This is a cute viral animal video on Twitter. It’s been converted to a .gif on the imgur.com website. It’s done the rounds on the Internet and so a lot of people have seen it. You might have seen it. The sea otter has been trained by its handler to have their temperature taken in the mouth. The woman is using one of those remote, wireless body temperature measurement devices which we have seen being used to check people for elevated temperatures to indicate a Covid infection. She appears to be scanning the back of the sea after’s mouth where a true body temperature is indicated.
She raises her hand as a signal to the sea otter to open his mouth. The animal is well trained. The cute aspect of the video is the expression on the sea otter’s face after the temperature has been taken. It is a potential source of controversy.
To achieve this, the handler used positive reinforcement training. They would also have received a reward, probably a small fish and I expect that it learned to open its mouth quite quickly. The instigator of the behaviour is the raised hand. But we don’t see a reward at the end of the process. This is what is courting controversy. Some people have said that it is an example of animal abuse. This is an extreme observation I would argue.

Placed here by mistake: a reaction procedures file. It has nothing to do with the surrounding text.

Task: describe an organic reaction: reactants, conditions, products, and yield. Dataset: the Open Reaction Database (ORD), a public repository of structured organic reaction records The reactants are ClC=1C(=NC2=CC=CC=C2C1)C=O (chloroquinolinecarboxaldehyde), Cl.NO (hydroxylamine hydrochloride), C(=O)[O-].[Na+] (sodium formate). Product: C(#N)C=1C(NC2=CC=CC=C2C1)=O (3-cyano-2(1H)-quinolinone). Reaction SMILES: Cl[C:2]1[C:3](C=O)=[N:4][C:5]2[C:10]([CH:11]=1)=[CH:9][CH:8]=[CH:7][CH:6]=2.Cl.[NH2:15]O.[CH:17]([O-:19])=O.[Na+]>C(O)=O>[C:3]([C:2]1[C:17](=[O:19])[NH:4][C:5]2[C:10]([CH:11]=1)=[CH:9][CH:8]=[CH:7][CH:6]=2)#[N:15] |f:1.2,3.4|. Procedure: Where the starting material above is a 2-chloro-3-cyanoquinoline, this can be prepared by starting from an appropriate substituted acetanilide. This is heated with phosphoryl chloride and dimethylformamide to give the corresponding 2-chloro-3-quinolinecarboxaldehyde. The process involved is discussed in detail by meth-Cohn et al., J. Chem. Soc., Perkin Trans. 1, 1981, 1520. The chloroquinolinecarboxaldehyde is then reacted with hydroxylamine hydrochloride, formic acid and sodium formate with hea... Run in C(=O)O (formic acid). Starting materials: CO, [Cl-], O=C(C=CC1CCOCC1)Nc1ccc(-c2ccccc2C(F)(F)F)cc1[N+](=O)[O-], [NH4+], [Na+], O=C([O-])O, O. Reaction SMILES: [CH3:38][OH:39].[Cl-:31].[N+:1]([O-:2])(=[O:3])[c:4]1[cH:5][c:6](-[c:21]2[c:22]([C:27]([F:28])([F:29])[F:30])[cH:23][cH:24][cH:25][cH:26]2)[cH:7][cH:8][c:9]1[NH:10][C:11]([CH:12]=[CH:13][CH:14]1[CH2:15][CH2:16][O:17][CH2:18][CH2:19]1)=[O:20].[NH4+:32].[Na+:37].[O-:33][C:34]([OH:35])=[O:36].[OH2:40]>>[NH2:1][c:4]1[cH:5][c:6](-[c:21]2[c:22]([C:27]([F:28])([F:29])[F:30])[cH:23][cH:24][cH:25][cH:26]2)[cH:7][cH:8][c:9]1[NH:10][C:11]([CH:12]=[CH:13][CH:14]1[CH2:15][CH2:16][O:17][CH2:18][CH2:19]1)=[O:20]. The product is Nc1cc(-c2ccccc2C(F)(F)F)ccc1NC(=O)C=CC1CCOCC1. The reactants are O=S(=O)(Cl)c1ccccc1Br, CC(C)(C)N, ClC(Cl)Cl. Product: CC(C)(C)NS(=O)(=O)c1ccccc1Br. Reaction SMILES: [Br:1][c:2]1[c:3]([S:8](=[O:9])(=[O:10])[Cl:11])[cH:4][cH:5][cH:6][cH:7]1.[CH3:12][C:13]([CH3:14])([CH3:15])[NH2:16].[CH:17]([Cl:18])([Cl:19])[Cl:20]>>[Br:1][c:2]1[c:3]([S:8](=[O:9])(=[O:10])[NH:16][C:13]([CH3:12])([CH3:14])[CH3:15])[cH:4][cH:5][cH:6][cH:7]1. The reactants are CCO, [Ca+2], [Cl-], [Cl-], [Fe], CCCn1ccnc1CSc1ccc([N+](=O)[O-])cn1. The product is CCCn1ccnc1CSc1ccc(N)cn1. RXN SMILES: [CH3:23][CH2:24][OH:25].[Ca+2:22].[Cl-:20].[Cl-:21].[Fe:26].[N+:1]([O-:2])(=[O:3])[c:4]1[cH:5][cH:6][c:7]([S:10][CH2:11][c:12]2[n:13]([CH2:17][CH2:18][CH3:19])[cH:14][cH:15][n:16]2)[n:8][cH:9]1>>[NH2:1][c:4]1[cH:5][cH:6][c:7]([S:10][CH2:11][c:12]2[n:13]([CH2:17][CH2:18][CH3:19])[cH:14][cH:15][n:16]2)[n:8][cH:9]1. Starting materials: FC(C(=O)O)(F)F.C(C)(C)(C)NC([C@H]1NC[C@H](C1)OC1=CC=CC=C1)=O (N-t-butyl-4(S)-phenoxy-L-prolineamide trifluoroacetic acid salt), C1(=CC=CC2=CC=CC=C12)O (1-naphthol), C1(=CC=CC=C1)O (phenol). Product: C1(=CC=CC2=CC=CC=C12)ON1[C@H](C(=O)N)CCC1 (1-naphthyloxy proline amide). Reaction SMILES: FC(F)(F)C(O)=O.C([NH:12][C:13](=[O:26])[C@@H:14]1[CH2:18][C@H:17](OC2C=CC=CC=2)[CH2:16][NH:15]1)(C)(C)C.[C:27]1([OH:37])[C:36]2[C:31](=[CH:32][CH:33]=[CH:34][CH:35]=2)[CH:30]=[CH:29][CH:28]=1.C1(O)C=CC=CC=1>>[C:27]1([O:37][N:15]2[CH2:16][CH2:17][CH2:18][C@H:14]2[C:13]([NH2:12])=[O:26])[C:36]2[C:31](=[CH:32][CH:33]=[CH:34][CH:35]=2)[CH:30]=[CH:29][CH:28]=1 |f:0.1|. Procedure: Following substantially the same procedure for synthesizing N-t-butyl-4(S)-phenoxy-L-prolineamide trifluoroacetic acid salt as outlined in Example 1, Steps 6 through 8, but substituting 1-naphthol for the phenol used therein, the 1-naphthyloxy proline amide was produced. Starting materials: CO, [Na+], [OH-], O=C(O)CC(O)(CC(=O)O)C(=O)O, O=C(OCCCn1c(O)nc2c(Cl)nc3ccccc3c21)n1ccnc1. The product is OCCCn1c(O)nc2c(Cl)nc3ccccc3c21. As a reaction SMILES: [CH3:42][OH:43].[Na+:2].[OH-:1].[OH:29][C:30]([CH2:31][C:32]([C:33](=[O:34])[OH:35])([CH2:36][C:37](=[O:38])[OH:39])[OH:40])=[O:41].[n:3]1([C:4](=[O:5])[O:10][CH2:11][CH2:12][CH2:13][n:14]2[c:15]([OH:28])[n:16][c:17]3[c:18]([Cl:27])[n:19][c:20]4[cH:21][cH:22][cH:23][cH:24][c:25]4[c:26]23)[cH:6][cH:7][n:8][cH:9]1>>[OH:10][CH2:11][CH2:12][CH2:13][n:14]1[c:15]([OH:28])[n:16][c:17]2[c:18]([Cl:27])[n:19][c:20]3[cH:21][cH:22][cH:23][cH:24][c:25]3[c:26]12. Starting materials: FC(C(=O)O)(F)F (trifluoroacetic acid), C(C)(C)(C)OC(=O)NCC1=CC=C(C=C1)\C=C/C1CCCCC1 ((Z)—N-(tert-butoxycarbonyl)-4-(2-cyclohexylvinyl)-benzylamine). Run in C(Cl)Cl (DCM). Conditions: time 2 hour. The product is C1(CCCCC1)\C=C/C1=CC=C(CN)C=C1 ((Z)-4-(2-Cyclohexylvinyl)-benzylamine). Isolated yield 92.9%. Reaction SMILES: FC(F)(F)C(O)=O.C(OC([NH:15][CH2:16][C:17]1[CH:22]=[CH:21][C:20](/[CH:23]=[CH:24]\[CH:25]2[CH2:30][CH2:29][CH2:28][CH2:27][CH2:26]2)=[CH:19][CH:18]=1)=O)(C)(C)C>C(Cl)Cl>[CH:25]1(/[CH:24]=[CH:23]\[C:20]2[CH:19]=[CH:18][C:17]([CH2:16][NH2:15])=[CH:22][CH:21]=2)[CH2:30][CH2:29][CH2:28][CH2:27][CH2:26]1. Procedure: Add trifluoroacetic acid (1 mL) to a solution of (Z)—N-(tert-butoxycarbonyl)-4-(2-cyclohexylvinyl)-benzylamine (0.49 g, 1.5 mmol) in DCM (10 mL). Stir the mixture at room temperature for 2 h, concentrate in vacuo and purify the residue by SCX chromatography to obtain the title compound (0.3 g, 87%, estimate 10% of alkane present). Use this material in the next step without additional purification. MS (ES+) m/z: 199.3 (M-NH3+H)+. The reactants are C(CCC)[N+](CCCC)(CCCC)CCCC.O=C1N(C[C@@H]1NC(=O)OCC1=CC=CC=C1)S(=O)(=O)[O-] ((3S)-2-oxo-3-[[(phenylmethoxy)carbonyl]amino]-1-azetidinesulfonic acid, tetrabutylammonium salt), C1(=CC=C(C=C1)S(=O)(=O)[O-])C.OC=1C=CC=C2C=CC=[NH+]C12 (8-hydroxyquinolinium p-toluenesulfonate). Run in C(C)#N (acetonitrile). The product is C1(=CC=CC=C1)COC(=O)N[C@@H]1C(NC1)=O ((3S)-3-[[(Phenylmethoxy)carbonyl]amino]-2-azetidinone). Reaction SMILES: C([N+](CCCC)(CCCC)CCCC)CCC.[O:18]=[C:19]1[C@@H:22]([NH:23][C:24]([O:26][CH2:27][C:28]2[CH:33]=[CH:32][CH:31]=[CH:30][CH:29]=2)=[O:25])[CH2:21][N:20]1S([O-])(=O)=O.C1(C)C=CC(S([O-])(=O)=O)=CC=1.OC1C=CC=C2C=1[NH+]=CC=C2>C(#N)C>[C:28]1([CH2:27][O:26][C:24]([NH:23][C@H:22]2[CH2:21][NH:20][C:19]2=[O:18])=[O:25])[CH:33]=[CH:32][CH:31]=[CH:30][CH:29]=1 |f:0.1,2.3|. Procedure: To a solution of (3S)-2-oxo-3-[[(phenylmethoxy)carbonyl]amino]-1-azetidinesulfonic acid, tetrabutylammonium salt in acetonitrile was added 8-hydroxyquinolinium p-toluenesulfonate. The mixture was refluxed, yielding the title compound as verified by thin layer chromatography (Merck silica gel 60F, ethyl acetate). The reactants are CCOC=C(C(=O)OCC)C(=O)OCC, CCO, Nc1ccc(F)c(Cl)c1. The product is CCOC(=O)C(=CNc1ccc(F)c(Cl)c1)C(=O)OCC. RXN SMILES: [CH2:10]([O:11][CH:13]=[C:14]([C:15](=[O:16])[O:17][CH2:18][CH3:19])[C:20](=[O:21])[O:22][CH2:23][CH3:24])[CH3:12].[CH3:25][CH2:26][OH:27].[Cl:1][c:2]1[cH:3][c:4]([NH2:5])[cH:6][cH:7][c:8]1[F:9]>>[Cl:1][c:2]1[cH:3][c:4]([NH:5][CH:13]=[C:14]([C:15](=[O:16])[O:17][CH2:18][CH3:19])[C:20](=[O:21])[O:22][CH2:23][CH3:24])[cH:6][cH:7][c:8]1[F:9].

Once you have trained an animal with positive reinforcement i.e. using treat, you don’t need to give them a treat anymore. They respond to the instigating signal. But it is in the expectation of receiving a treat. But this is not a conscious expectation but an instinctive reaction. Do animals feel upset when they don’t get a retreat? I don’t think they do but I would expect the learning process to be gradually unlearned unless you reinforced it with treats at some stage.
This video seems to be saying the same thing:
The woman also touches the otter’s nose and gently pushes the head back as part of the command/process to get the otter to open their mouth. It is a well-rehearsed interaction with must have happened many times before.
Postscript: the size of the otter is surprising. I always thought otters were quite small but apparently not. But I believe that this is a sea otter, so they are probably much larger than the river otters that we see in video. A quick Internet search confirms that this is true. The Seattle aquarium tells us that sea otters are 2 to 3 times the size of river otters. Another difference is that sea otters float on their backs while river otters swim belly down like most animals. And the tail of a sea otter is short and flattened while that of the river otter is long and pointed.